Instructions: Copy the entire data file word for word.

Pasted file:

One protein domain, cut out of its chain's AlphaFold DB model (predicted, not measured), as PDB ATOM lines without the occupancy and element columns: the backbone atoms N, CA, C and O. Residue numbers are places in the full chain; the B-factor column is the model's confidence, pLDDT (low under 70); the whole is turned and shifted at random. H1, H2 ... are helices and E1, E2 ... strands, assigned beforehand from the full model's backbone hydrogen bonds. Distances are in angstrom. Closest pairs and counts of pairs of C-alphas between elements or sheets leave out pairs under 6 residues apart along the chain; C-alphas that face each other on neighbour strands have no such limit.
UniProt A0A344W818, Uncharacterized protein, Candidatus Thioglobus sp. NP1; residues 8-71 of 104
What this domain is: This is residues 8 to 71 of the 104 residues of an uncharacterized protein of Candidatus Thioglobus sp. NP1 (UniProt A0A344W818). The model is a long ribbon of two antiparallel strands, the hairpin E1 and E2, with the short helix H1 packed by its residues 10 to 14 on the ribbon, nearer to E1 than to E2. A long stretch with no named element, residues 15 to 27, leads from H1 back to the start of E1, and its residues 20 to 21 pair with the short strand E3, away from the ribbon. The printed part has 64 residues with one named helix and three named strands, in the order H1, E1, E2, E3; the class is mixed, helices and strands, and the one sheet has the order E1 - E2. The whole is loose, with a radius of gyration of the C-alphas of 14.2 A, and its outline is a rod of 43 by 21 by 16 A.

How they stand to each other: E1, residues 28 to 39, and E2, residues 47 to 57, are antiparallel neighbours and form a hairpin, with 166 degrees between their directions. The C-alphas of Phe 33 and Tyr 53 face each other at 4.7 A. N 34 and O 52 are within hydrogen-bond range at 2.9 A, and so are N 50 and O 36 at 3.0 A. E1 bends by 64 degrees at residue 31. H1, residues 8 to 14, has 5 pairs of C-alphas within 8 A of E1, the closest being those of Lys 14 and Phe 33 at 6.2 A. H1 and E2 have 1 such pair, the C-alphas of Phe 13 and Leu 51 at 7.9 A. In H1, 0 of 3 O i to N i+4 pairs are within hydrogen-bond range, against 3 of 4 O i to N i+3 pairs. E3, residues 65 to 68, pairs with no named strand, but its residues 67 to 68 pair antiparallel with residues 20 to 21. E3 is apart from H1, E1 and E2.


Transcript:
One protein domain, cut out of its chain's AlphaFold DB model (predicted, not measured), as PDB ATOM lines without the occupancy and element columns: the backbone atoms N, CA, C and O. Residue numbers are places in the full chain; the B-factor column is the model's confidence, pLDDT (low under 70); the whole is turned and shifted at random. H1, H2 ... are helices and E1, E2 ... strands, assigned beforehand from the full model's backbone hydrogen bonds. Distances are in angstrom. Closest pairs and counts of pairs of C-alphas between elements or sheets leave out pairs under 6 residues apart along the chain; C-alphas that face each other on neighbour strands have no such limit.
UniProt A0A344W818, Uncharacterized protein, Candidatus Thioglobus sp. NP1; residues 8-71 of 104
What this domain is: This is residues 8 to 71 of the 104 residues of an uncharacterized protein of Candidatus Thioglobus sp. NP1 (UniProt A0A344W818). The model is a long ribbon of two antiparallel strands, the hairpin E1 and E2, with the short helix H1 packed by its residues 10 to 14 on the ribbon, nearer to E1 than to E2. A long stretch with no named element, residues 15 to 27, leads from H1 back to the start of E1, and its residues 20 to 21 pair with the short strand E3, away from the ribbon. The printed part has 64 residues with one named helix and three named strands, in the order H1, E1, E2, E3; the class is mixed, helices and strands, and the one sheet has the order E1 - E2. The whole is loose, with a radius of gyration of the C-alphas of 14.2 A, and its outline is a rod of 43 by 21 by 16 A.

How they stand to each other: E1, residues 28 to 39, and E2, residues 47 to 57, are antiparallel neighbours and form a hairpin, with 166 degrees between their directions. The C-alphas of Phe 33 and Tyr 53 face each other at 4.7 A. N 34 and O 52 are within hydrogen-bond range at 2.9 A, and so are N 50 and O 36 at 3.0 A. E1 bends by 64 degrees at residue 31. H1, residues 8 to 14, has 5 pairs of C-alphas within 8 A of E1, the closest being those of Lys 14 and Phe 33 at 6.2 A. H1 and E2 have 1 such pair, the C-alphas of Phe 13 and Leu 51 at 7.9 A. In H1, 0 of 3 O i to N i+4 pairs are within hydrogen-bond range, against 3 of 4 O i to N i+3 pairs. E3, residues 65 to 68, pairs with no named strand, but its residues 67 to 68 pair antiparallel with residues 20 to 21. E3 is apart from H1, E1 and E2.